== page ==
The susceptibility rates are listed in Table 1. The size of this data area is about 350KB. We can see from the graph that all of the benchmark applications exhibit similar behavior. Their error consumption rate is about 6% to 7% with an average of 6.7%. The average memory susceptibility rate is about 5.5%. Among all of the errors consumed, 81% of them cause errors in the applications.

Susceptibility in Static Data

Static Data












Object Heap

In the next experiment, we inject errors into the object heap. In Kaffe, the heap size grows dynamically as the application's need grows. In our experiment, we injected errors into the range of virtual addresses the heap occupies. In these experiments, the application heap sizes varied from 5,243KB to 8,397KB (see Table 2).

Heap Size Used in Error Injection

Heap Size





Minimum Heap Size





Maximum Heap Size





The results from our heap injection experiements are summarized in Figure 4 with the appropriate susceptibility rates listed in Table 3. The three cases (application error, consumed but no error, and injected but not consumed) have the same meaning as in Figure 3.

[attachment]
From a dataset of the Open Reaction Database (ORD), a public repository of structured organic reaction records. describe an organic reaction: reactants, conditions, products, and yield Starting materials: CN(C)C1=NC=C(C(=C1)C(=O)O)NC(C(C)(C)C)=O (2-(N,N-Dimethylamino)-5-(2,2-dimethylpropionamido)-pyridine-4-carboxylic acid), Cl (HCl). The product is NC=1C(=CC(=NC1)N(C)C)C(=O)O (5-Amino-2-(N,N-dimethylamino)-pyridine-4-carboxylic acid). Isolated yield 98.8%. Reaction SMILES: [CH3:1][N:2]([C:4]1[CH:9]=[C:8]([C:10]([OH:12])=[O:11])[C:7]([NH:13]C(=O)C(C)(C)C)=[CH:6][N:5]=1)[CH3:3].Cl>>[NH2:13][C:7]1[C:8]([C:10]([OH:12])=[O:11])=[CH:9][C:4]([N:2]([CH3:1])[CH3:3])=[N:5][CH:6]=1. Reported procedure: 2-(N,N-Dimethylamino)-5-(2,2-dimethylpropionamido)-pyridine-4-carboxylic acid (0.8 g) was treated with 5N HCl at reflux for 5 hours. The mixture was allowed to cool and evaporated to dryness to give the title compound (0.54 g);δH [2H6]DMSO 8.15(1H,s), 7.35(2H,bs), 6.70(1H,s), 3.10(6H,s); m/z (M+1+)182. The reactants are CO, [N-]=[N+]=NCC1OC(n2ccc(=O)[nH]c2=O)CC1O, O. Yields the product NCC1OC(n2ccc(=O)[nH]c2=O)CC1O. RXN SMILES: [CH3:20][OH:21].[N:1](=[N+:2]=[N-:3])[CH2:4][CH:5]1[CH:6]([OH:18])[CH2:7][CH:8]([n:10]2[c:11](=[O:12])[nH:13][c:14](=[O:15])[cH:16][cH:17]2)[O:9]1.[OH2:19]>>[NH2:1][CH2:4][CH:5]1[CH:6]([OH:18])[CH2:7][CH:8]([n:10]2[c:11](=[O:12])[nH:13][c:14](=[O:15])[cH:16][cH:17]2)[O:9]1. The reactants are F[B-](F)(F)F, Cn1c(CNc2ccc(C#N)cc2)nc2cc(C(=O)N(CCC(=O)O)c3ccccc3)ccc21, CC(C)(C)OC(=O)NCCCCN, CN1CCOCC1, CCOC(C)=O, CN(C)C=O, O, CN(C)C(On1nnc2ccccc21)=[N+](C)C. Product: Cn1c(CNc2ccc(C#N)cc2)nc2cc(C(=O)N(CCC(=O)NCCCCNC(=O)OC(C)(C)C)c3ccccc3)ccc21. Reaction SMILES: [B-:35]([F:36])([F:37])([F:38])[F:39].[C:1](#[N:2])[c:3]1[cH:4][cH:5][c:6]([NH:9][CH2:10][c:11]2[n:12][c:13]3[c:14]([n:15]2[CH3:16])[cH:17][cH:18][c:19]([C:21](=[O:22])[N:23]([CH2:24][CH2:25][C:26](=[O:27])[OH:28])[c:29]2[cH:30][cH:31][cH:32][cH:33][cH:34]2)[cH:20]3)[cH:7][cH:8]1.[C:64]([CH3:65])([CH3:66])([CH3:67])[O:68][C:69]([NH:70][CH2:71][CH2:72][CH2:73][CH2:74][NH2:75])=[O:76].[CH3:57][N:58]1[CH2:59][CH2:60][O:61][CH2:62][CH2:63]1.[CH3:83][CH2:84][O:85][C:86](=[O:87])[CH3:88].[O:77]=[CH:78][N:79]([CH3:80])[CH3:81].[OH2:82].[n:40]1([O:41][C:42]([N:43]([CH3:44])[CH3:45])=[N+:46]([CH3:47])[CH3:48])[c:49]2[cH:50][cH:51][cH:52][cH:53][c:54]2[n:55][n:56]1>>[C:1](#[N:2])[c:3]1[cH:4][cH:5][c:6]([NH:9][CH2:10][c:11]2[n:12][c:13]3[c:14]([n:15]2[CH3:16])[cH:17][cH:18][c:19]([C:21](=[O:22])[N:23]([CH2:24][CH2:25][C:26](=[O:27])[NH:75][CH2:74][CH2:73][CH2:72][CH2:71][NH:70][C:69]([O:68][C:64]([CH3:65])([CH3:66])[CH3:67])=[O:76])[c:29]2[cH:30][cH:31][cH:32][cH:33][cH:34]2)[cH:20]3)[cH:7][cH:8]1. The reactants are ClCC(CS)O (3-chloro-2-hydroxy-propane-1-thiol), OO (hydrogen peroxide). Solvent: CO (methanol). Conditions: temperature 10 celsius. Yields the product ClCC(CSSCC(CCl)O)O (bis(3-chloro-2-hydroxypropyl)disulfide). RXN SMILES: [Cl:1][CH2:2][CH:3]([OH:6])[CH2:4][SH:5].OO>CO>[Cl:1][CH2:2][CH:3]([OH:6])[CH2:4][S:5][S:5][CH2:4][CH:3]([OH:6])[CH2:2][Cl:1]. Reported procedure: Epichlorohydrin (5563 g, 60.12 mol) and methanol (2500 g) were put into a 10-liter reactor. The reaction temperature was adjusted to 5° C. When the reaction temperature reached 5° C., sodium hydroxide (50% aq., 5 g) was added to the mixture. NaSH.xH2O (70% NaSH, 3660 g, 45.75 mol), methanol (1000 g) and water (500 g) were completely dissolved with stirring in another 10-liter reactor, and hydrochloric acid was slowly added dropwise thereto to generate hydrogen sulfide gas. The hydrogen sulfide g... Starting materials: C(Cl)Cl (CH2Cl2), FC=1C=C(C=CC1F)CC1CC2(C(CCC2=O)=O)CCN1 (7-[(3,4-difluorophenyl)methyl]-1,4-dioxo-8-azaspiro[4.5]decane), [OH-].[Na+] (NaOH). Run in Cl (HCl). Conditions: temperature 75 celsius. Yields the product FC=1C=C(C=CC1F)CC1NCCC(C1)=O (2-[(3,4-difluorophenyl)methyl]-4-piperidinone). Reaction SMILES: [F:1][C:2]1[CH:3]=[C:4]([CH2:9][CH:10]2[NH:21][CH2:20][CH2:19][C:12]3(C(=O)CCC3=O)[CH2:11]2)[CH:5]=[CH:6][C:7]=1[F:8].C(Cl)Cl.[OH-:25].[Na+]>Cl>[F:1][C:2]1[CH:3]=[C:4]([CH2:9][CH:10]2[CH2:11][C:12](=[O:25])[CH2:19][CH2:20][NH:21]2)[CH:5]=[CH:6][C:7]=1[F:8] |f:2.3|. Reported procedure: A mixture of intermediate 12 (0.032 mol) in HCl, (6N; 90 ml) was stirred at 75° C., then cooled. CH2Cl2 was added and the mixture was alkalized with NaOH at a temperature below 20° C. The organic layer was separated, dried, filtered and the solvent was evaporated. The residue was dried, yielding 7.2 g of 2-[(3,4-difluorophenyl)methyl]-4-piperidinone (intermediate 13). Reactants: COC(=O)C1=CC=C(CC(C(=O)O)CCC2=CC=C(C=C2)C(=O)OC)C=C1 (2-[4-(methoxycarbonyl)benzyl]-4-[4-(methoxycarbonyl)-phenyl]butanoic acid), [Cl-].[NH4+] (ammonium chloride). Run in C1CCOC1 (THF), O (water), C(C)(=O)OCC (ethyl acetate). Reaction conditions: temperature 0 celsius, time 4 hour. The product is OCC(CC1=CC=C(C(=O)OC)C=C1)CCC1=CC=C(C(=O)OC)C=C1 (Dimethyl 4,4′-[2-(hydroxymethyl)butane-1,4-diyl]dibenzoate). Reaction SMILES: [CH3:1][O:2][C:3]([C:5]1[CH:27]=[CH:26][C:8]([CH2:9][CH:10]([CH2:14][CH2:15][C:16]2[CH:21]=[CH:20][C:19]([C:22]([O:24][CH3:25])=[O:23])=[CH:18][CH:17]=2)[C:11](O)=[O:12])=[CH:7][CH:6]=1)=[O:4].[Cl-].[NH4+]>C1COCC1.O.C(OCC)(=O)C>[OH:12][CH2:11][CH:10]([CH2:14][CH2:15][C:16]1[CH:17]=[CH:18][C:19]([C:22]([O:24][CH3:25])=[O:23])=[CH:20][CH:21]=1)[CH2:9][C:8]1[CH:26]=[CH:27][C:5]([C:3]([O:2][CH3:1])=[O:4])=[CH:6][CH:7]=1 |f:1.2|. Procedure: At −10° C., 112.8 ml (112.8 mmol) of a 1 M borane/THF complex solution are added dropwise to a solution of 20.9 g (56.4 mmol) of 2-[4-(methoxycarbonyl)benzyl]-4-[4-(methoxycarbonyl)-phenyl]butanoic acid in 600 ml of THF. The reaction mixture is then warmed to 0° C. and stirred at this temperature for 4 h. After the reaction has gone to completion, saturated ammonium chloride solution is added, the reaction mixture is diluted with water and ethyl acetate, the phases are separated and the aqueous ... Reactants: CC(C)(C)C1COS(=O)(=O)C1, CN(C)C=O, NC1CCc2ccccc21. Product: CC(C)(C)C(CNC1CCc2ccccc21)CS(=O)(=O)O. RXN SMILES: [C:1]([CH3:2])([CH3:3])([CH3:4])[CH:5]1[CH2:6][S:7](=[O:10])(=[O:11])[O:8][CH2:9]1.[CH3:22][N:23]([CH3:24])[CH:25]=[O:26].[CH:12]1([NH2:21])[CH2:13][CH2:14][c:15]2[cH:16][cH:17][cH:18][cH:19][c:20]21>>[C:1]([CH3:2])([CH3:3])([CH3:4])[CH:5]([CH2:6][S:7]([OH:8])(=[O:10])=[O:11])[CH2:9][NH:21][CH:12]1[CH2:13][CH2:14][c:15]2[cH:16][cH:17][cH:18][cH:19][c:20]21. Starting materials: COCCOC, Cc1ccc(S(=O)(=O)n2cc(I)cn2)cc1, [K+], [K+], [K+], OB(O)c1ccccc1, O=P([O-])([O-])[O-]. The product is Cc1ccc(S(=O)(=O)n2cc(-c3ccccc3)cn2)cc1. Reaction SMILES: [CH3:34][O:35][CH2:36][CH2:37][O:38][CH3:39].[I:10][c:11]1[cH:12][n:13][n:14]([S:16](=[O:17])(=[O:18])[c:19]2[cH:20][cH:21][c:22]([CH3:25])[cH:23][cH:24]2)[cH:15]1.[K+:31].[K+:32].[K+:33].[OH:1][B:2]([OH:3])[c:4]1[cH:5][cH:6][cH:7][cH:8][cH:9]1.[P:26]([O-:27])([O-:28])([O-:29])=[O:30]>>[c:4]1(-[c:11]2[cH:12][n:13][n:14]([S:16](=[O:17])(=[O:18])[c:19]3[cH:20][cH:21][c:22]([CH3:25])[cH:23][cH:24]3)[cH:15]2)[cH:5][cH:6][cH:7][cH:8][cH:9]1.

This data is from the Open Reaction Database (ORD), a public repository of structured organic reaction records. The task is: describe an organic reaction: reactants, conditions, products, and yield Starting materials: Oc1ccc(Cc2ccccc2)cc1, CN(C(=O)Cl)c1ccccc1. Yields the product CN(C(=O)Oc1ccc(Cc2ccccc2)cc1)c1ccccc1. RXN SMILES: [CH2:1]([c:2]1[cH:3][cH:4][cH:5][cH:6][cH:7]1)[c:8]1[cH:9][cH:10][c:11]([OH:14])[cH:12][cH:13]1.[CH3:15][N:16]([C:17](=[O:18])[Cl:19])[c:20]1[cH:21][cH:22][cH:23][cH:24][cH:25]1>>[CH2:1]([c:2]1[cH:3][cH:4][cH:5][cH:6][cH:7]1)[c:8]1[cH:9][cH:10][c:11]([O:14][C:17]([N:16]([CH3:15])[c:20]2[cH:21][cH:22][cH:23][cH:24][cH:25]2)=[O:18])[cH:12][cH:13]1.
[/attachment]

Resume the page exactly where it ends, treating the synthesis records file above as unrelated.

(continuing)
Susceptibility in the Heap

Object Heap












Our first observation is that the heap has a much higher error consumption rate. For example, Jack has a 75% error consumption rate in the heap versus 6.7% in the static data area. But a closer look reveals that most consumption comes from the garbage collector. Kaffe uses mark and sweep strategies for garbage collection. When collection is started, it touches almost every object in the heap. It is no wonder that it consumes so many errors. If we do not count the errors consumed in the GC, the error consumption rate is about 9% to 22%, which is still higher than in the static data area.

It should also be noted that the susceptibility also depends on memory region size. However, if we assume a uniform error probability in the memory area, because the heap size is much bigger than the static area, we can conclude that the heap is still much more susceptible of than the static data.